Following a debate in Parliament on stalking, tabled and led by Chalk; a Private Member's Bill on Increasing the Maximum Sentencing for Stalking sponsored by Chalk; meetings with the then Secretary of State for Justice Lord Chancellor Rt Hon Michael Gove MP; talks with the then Minister for Sentencing Dominic Raab MP; discussions with Secretary of State for Justice Lord Chancellor Rt Hon Elizabeth Truss MP; and conversations with Minister for Sentencing Sam Gyimah MP, Chalk and Graham persuaded the Government to increase the maximum sentence for stalking.
The sentence for stalking was doubled from five to ten years' imprisonment by way of Amendment 134A, introduced to the House of Commons by Home Secretary Rt Hon Amber Rudd MP, to the Policing and Crime Bill. The Policing and Crime Bill became The Policing and Crime Act (2017) when it passed into law by Royal Assent on 31st January 2017.
Commenting on the increase in sentencing after the campaign achieved success, Alex wrote:
"I am absolutely delighted that on Tuesday evening the House of Commons voted to double the maximum sentence for stalking from five to ten years. This was the culmination of a sixteen-month campaign which began when I was first contacted in summer 2015 about the injustice that my constituent, a Cheltenham GP, had suffered at the hands of the criminal justice system."
If you have been affected by stalking, please call the National Stalking Helpline on 0808 802 0300 for advice and support.
- European Union
Arguably the defining issue of the 2015-2017 was that of whether to exit the European Union. Chalk voted to remain in the EU in the referendum, but voted for triggering Article 50 of the Treaty of the Functioning of the European Union after the 2016 EU Referendum demonstrated that 51.9% of UK voters wanted to leave the EU. Commenting on the triggering of Article 50 in his weekly column for local newspaper The Gloucestershire Echo, Alex stated:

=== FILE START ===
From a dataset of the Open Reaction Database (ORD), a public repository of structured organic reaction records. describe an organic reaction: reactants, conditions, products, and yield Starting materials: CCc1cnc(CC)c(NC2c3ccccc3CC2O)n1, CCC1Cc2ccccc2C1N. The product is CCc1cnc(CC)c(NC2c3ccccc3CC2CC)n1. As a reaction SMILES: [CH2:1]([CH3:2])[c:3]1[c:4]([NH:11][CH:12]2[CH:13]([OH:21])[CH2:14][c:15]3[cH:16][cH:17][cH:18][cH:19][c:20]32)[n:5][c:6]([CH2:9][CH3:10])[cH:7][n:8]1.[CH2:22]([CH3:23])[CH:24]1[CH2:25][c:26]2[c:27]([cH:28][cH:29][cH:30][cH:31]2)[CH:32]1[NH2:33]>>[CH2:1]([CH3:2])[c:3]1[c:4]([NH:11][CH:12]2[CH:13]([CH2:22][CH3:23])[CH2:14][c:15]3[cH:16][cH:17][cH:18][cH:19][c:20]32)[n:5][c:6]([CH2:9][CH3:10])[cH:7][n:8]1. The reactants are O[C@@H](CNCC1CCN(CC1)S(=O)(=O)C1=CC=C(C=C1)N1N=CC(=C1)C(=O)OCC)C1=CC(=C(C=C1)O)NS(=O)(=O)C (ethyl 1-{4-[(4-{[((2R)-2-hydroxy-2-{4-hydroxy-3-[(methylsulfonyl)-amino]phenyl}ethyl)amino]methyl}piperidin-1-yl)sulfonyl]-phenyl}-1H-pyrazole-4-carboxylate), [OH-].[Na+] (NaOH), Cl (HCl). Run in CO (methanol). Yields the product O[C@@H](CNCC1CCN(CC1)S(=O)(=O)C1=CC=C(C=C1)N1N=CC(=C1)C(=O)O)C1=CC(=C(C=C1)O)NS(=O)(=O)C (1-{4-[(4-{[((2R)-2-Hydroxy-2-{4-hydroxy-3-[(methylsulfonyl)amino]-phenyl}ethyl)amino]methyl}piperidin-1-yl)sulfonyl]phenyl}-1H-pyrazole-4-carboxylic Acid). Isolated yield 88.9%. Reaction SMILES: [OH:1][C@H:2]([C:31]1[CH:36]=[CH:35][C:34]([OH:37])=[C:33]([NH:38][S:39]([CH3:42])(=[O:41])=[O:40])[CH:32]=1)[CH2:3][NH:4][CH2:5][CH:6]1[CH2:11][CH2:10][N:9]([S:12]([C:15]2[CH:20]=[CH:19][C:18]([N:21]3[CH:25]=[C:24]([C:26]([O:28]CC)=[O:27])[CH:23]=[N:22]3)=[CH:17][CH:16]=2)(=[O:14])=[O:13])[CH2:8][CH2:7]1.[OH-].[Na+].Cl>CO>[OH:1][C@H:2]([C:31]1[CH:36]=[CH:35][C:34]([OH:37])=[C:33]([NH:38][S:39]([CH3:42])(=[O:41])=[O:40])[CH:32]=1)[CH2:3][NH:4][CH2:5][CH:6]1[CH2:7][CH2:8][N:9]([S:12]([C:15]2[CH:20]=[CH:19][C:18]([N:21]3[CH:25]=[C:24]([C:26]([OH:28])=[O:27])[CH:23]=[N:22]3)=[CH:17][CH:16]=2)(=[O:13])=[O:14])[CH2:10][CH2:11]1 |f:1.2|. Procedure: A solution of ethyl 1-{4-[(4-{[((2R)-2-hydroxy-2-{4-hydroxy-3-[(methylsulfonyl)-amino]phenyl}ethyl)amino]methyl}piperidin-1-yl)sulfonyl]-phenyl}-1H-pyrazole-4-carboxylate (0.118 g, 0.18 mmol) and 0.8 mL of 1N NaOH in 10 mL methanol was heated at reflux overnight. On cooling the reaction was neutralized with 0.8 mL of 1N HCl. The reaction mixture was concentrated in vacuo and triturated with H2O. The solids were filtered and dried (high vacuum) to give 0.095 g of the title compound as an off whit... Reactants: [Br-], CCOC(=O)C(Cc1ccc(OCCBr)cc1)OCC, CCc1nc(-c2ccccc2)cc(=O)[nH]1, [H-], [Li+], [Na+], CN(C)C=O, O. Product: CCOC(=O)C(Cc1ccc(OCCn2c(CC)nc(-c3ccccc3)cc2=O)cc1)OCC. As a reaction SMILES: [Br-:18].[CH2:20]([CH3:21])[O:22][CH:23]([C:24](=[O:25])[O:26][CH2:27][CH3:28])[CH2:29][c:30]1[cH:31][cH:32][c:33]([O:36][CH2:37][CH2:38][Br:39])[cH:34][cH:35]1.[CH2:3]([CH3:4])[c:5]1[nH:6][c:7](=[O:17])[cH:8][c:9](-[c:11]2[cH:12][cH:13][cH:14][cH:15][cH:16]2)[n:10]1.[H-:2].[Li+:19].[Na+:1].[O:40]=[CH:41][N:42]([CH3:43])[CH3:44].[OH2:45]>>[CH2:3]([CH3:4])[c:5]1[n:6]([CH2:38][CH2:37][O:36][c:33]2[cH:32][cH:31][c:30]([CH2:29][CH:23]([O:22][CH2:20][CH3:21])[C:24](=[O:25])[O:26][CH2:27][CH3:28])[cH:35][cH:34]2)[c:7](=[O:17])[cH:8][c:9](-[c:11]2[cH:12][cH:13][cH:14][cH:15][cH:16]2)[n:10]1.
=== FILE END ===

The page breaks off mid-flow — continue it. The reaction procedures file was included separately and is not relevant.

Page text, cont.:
"Nobody should be under any illusions: the process that we are embarking on is of labyrinthine complexity. Things will get harder before they get easier. But as 64% of respondents agreed in a recent YouGov poll, there is no credible alternative but to respect the referendum result. Doing otherwise would mean far greater chaos and instability. Now is the time to come together as a nation and focus on getting the best deal for our country. Let’s seek out the opportunities too."
- Cyberbullying and Young People's Mental Health
From his experiences as a constituency MP, Alex became concerned about the apparent decline the mental health of children and young people.
This phenomenon felt like a lasting surge, instead of a temporary spike, and so Alex teamed up with The Children's Society and Young Minds in 2017 to set up a cross-party inquiry investigating the role that cyberbullying plays in this drop in mental health.
Over 1,000 young people provided evidence and the inquiry also took evidence from the big social media giants, along with experts and medical professionals in the field. A staggering 83% of young people said that companies should do more to tackle the issue of cyberbullying, and a shocking 68% of the respondents said that they had experienced cyberbullying at one point.
At the report launch in March 2018, Alex called for to stop "Social Media companies marking their own homework". Alex hosted an adjournment debate on the matter, which you can watch here.
You can find out more about the inquiry by emailing firstname.lastname@example.org.